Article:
June 2013
Volume 54, Issue 15
Free
ARVO Annual Meeting Abstract  |   June 2013
The Severity of Dry Eye with Computer Usage and Serum Lipid Levels
Author Affiliations & Notes
  • Laura Norris
    Ophthalmology, The University of Texas Health Science Center at Houston, Houston, TX
  • Zane Martindale
    Ophthalmology, The University of Texas Health Science Center at Houston, Houston, TX
  • Tuong-Vi Mai-Tran
    Ophthalmology, The University of Texas Health Science Center at Houston, Houston, TX
  • Alice Chuang
    Ophthalmology, The University of Texas Health Science Center at Houston, Houston, TX
  • Richard Yee
    Ophthalmology, The University of Texas Health Science Center at Houston, Houston, TX
  • Footnotes
    Commercial Relationships Laura Norris, None; Zane Martindale, None; Tuong-Vi Mai-Tran, None; Alice Chuang, None; Richard Yee, MTTI (P), Allergan (R)
  • Footnotes
    Support None
Investigative Ophthalmology & Visual Science June 2013, Vol.54, 4349. doi:https://doi.org/
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      Laura Norris, Zane Martindale, Tuong-Vi Mai-Tran, Alice Chuang, Richard Yee; The Severity of Dry Eye with Computer Usage and Serum Lipid Levels. Invest. Ophthalmol. Vis. Sci. 2013;54(15):4349. doi: https://doi.org/.

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      © ARVO (1962-2015); The Authors (2016-present)

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Abstract

Purpose: To determine the correlation of dry eye symptoms to computer usage and serum lipid levels in a medical student population.

Methods: First and second year medical students at The University of Texas Medical School at Houston were surveyed prior to the start of the school year. After one year, the first year cohort was asked to complete the same survey as follow-up. The surveys included an Ocular Surface Disease Index (OSDI) assessing the severity of dry eye symptoms and a supplemental questionnaire assessing ocular surface history and computer hours. The cohort had the opportunity to complete a standard fasting serum lipid panel consisting of levels of total cholesterol, triglycerides, HDL, LDL, and VLDL. Statistical significance is defined as p<0.05.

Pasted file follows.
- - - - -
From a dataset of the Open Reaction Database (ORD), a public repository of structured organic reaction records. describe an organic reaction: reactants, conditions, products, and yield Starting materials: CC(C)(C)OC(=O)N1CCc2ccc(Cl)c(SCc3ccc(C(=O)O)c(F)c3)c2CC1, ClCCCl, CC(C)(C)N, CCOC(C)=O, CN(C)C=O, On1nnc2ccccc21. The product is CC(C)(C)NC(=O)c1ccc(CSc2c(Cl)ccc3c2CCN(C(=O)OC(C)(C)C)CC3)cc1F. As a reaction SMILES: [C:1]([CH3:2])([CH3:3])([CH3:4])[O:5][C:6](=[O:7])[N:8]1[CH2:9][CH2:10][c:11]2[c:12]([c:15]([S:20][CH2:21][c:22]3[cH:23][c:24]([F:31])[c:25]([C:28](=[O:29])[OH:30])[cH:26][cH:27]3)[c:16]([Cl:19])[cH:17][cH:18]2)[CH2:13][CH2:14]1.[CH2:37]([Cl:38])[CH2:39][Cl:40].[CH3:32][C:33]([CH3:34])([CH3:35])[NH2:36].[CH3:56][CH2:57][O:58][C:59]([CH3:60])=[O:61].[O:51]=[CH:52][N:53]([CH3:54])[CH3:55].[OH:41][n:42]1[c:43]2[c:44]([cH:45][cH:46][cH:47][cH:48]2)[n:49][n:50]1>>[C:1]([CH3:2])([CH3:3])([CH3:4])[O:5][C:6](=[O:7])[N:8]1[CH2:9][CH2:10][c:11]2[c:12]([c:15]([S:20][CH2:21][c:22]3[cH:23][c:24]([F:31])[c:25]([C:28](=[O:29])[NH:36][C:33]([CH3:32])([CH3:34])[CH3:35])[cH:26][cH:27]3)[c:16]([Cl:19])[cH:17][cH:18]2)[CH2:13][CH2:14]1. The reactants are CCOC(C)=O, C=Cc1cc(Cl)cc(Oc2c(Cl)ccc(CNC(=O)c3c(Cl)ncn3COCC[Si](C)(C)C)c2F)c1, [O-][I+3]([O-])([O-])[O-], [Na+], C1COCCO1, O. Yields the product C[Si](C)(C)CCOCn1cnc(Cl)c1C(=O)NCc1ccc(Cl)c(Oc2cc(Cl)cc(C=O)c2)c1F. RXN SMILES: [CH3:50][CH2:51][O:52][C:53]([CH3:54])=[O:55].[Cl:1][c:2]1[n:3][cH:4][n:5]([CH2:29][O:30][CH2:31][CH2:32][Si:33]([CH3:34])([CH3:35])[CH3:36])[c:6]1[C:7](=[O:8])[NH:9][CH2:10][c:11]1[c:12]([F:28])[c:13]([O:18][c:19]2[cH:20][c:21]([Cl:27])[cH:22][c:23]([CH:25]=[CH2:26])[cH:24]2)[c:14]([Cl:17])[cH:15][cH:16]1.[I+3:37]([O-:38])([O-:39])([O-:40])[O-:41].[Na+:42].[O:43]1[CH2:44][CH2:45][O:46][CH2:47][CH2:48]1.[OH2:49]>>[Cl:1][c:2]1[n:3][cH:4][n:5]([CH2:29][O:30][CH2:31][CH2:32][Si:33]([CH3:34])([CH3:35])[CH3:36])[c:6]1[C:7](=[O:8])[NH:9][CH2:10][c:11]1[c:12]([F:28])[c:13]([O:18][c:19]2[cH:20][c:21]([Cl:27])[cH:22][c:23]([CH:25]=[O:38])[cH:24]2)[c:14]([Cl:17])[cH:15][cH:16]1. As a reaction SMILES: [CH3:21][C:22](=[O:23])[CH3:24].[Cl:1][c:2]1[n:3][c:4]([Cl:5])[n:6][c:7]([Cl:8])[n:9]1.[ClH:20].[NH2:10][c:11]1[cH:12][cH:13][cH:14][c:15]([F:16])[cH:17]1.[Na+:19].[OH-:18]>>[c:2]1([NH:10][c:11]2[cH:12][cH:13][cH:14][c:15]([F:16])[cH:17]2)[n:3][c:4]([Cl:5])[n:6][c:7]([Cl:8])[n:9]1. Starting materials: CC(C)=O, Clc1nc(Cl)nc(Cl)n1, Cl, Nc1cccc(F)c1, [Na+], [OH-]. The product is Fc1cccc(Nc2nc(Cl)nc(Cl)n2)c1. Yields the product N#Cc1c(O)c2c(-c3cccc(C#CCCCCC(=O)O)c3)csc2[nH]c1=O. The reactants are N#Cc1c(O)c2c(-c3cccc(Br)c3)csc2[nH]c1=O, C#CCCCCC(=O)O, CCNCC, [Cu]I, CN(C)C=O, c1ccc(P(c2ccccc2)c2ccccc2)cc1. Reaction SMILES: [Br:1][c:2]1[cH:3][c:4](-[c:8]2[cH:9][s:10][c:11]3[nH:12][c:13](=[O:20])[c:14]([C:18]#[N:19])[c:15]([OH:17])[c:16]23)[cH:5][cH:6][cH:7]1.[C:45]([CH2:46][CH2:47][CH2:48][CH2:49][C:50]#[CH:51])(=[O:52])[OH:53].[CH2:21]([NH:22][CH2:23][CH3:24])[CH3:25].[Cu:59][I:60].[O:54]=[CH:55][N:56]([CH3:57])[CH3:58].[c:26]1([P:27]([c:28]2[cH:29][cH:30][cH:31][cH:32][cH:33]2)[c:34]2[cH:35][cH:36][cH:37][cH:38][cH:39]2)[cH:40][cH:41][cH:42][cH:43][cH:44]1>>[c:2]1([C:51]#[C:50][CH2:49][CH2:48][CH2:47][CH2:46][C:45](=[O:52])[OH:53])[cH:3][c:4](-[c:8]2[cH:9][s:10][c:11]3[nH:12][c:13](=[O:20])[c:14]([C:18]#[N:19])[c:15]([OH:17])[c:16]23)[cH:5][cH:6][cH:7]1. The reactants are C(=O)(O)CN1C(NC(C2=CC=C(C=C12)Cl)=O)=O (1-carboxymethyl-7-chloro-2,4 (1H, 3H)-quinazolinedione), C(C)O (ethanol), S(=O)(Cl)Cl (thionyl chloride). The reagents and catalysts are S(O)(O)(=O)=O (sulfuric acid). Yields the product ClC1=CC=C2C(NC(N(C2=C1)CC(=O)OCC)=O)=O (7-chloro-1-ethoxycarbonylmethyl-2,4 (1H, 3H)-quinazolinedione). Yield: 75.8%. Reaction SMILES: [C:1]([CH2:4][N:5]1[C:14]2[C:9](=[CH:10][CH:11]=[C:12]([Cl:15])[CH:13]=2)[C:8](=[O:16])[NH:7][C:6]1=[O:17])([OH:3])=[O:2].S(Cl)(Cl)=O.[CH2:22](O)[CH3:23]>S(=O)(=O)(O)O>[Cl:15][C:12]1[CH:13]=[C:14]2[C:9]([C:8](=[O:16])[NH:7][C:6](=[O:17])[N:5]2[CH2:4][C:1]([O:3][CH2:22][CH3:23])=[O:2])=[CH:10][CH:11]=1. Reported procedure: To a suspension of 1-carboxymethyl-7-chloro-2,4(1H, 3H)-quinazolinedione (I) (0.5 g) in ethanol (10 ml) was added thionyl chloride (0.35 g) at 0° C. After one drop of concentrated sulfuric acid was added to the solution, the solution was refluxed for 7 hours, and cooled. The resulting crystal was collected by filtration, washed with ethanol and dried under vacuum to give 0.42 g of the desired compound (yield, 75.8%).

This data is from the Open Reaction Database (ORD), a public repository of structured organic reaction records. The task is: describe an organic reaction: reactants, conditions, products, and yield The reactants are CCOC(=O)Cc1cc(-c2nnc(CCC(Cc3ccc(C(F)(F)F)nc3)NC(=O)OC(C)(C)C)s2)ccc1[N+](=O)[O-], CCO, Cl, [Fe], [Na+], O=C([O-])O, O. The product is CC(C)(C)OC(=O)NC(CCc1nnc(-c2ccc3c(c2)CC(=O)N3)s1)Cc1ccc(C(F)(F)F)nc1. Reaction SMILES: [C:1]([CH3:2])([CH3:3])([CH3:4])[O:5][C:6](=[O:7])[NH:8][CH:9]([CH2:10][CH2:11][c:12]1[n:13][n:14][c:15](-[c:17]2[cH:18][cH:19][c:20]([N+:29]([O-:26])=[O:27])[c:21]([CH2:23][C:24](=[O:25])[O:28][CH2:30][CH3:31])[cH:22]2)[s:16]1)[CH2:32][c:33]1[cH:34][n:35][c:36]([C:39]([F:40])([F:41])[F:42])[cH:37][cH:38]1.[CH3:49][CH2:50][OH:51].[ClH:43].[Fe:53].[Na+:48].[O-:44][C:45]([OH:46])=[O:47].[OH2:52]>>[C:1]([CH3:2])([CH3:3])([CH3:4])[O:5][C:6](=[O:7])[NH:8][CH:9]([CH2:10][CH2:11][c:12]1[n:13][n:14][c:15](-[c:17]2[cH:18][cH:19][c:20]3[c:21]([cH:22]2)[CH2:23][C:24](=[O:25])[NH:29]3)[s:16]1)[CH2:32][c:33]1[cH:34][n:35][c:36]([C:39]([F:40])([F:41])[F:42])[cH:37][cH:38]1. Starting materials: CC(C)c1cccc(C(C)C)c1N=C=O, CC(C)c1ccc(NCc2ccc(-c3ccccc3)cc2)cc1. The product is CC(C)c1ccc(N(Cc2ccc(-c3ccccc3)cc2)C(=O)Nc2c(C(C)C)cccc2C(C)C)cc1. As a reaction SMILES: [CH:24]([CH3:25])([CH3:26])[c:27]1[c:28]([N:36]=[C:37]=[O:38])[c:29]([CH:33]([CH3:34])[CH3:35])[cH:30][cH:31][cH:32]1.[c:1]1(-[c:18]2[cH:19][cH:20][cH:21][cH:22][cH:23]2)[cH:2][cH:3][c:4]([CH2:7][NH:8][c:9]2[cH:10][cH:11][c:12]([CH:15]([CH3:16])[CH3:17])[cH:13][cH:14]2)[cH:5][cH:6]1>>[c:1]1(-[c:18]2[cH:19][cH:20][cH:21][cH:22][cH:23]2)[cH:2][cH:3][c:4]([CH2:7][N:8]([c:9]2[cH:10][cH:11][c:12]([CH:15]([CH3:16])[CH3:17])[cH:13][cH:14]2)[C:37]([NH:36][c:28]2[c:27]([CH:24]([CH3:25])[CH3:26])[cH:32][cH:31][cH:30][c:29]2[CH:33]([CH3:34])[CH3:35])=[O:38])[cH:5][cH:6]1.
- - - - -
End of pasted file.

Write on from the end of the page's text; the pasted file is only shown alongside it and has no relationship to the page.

Results: The second year class reported significantly greater daily computer hours compared to the first year class (p < 0.0001). In addition, the second year students indicated significantly worse dry eye symptoms based on the total OSDI score, the ocular symptom subset, and the visual function subset (all p<0.05). On follow-up survey of the first year class, similar trends were reinforced in that after the first year of school, students indicated significantly worse dry eye symptoms and reported significantly greater computer hours. By stepwise regression, the OSDI score did not correlate significantly to more computer hours; however, the trend was positive. Furthermore, the second year students with severe dry eye symptoms had significantly higher triglyceride levels and VLDL levels (both p<0.05) than students with normal or moderate dry eye symptoms.

Conclusions: Since these results were significant in a young population studied over just one year, further study over a longer time interval may be instrumental in understanding the development of dry eyes as related to computer use and serum lipid levels. Our study indicates it may be beneficial to examine computer users of any age for dry eye disease with the OSDI and ocular surface examination, and obtain a fasting serum lipid panel in those with severe dry eye symptoms.

Keywords: 486 cornea: tears/tear film/dry eye • 583 lipids • 463 clinical (human) or epidemiologic studies: prevalence/incidence  
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